A current graduate student in the Rutgers Business School in Newark, Timothy Sorrentino, and his wife, Kristen, launched their first franchise of the national Mosquito Joe corporation yesterday.Mosquito Joe, a national corporation based in Virginia Beach, Virginia, provides mosquito and other bug control solutions for residential and commercial properties in 28 states, according to the company website.The focus of Sorrentino’s franchise will be in South Jersey, servicing Washington Township, Sicklerville, Gloucester Township, Pitman, Deptford, West Deptford and Wenonah.“It has been a rollercoaster,” Sorrentino said of kickstarting the franchise.Sorrentino, who is enrolled in the master’s program for supply chain management, said that he previously attended Villanova University before coming to the Business School at Rutgers—Newark.“Someone I met (at Villanova) who was also in the army with me, was looking into investing and opening a franchise for Mosquito Joe,” he said.Interested, Sorrentino contacted the company and began the vetting process to open his own franchise in New Jersey.“So my wife and I decided to take the plunge and give this a shot," he said. As part of the process, Sorrentino and his wife attended a week of training at the company headquarters in Virginia Beach, which included the financial aspect of running a small business, as well as learning about the technical services of spraying for mosquitoes, ticks and fleas, Sorrentino said.“I also started setting my targets in place for a customer base, obtaining all the equipment—the truck, the sprayers, getting a good financial plan and a good marketing plan,” he said. He started implementing the marketing plan about six weeks ago in anticipation of opening day, he said.Sorrentino’s franchise will be one of five franchises in New Jersey, according to the company website.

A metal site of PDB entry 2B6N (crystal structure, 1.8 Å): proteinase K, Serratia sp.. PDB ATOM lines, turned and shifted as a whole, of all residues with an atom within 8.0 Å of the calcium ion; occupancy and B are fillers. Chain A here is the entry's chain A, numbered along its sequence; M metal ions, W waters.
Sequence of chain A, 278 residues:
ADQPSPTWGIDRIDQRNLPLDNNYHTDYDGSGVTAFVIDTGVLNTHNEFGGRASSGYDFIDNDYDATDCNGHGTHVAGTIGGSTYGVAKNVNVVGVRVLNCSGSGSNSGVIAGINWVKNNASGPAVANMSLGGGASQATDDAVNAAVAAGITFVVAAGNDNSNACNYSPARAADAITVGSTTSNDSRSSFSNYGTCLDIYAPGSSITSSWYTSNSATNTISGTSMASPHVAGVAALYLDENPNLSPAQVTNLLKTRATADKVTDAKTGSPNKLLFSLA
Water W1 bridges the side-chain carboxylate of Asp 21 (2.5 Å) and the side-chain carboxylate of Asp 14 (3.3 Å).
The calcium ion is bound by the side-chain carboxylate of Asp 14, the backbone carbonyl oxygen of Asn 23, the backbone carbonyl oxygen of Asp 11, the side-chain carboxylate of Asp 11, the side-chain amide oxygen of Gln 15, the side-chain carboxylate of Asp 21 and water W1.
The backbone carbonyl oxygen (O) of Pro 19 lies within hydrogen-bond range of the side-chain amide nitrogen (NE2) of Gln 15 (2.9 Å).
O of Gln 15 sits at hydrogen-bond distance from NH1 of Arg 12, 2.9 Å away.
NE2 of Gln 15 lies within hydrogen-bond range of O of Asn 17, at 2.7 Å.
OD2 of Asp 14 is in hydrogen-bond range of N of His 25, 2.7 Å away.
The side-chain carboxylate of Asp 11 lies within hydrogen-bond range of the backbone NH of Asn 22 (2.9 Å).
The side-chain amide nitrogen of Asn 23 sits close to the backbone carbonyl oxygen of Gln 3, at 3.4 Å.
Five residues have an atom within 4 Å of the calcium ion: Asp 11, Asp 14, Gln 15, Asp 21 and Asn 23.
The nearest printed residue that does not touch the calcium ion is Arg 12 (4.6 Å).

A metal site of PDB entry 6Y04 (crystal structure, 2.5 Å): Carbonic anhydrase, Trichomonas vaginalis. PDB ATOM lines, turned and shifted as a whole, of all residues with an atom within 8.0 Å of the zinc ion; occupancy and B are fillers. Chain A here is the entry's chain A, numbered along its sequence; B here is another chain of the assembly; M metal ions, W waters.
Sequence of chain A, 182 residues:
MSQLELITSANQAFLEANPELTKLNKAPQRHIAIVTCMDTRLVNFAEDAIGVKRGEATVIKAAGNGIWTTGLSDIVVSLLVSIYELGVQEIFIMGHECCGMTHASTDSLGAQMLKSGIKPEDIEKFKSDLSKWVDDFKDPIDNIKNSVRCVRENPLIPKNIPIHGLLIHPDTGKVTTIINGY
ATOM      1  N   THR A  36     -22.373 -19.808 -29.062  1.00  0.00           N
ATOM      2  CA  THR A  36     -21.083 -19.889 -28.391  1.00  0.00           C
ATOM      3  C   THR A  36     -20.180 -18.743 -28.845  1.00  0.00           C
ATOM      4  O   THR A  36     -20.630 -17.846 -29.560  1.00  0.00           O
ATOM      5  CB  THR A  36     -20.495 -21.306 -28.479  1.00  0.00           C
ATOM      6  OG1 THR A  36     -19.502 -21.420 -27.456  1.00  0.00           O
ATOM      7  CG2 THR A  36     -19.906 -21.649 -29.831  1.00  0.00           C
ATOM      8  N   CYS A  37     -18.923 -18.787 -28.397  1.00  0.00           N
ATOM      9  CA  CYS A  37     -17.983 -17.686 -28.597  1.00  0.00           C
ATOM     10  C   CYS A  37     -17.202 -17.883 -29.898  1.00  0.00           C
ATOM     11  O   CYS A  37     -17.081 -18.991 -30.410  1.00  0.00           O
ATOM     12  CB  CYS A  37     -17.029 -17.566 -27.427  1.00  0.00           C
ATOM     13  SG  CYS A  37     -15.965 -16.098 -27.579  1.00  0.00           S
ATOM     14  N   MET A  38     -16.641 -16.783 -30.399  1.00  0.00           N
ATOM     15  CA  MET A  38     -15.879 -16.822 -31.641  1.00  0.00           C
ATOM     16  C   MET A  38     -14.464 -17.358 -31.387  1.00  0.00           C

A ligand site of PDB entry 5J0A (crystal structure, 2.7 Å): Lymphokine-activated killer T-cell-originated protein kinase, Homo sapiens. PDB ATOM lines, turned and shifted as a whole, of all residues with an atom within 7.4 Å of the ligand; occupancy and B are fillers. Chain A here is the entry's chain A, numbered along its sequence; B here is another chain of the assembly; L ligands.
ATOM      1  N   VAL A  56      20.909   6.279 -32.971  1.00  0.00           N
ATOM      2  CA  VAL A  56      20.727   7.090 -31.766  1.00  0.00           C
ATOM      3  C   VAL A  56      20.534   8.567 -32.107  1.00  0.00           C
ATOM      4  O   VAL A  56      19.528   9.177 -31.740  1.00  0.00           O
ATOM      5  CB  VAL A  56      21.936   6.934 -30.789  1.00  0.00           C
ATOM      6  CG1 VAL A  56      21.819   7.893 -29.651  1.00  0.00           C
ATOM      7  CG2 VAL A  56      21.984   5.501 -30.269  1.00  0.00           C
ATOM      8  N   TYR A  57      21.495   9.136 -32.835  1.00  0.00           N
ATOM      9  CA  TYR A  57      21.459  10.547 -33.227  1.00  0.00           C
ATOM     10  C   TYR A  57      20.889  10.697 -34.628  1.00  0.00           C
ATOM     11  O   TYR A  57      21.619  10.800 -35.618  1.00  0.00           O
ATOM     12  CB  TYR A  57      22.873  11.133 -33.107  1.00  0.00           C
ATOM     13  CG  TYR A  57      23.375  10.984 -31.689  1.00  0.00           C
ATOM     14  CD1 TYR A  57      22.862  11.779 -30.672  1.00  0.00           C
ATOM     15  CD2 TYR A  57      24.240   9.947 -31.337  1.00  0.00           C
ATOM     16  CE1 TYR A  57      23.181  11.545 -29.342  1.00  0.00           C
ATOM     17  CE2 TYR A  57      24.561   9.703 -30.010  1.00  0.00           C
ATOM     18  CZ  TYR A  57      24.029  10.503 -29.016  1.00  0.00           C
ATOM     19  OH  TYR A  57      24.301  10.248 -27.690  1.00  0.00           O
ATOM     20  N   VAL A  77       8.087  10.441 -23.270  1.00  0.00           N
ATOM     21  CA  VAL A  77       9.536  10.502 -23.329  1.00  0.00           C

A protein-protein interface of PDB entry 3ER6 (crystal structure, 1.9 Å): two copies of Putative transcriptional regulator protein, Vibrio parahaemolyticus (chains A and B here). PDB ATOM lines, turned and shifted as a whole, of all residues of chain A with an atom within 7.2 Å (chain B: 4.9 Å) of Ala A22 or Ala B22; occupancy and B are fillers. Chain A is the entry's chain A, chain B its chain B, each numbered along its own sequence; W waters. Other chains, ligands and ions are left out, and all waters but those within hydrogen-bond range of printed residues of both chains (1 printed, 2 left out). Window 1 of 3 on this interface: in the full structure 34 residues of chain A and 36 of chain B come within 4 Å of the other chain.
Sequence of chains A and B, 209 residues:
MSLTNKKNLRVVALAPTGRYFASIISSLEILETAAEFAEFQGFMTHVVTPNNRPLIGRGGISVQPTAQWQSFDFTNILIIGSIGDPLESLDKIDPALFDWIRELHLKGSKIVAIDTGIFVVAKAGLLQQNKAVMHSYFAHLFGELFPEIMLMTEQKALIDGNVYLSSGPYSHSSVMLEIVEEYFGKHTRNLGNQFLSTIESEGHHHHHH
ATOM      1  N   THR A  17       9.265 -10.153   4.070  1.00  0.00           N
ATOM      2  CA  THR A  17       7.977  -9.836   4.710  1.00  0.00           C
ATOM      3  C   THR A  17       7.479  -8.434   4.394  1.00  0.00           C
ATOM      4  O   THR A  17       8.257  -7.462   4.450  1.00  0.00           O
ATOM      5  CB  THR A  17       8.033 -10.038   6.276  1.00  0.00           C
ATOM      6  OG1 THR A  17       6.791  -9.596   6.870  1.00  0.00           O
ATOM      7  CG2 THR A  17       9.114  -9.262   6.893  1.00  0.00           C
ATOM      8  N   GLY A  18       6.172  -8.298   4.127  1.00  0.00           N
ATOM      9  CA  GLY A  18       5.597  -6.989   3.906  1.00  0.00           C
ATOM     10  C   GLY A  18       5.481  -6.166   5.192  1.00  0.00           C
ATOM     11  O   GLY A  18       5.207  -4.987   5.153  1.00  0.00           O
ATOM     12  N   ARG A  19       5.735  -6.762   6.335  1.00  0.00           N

Co-ed a capella group Deep Treble held its annual spring concert in Van Dyck Hall to end the school year and celebrate their graduating members last Friday at 8 p.m.The event was open to students and the public, and about 75 people were in attendance.Founded in 1998, the student-run group has released five albums, including their recent 2016 album entitled, "41 Jones: The Basement Sessions."The event was hosted by Erica Lazarow, a School of Arts and Sciences sophomore, and Marquis Reece, a School of Arts and Sciences senior.There were 15 student performers in total — the concert lasted for about two hours, opening with a performance of Florence + the Machine’s “Dog Days Are Over.”This spring concert featured an eclectic mix of compositions of new and classic songs from across multiple genres — from Hall and Oates’ “Rich Girl” to “Sweater Weather” from the artist The Neighbourhood.
On Tuesday, James T. Johnson, a recently retired Rutgers professor, spoke at the College of Mount Saint Vincent in the Riverdale section of the Bronx, New York, at a conference about the concept of war and different historical and contemporary positions on military action and nonviolence. The conference, entitled “To Kill or Not to Kill: Just War or Nonviolence?” explored the historical and modern day context of just war, social justice and the future of peacebuilding, according to a University press release. The event was free and open to the public and about 200 audience members were in attendance.In 2001, the late Margaret F.
The Rutgers chapter of Thaakat, a national nonprofit organization dedicated to sustainable development at locations in Pakistan, Sierra Leone and Ghana, works on campus to raise money for overseas communities.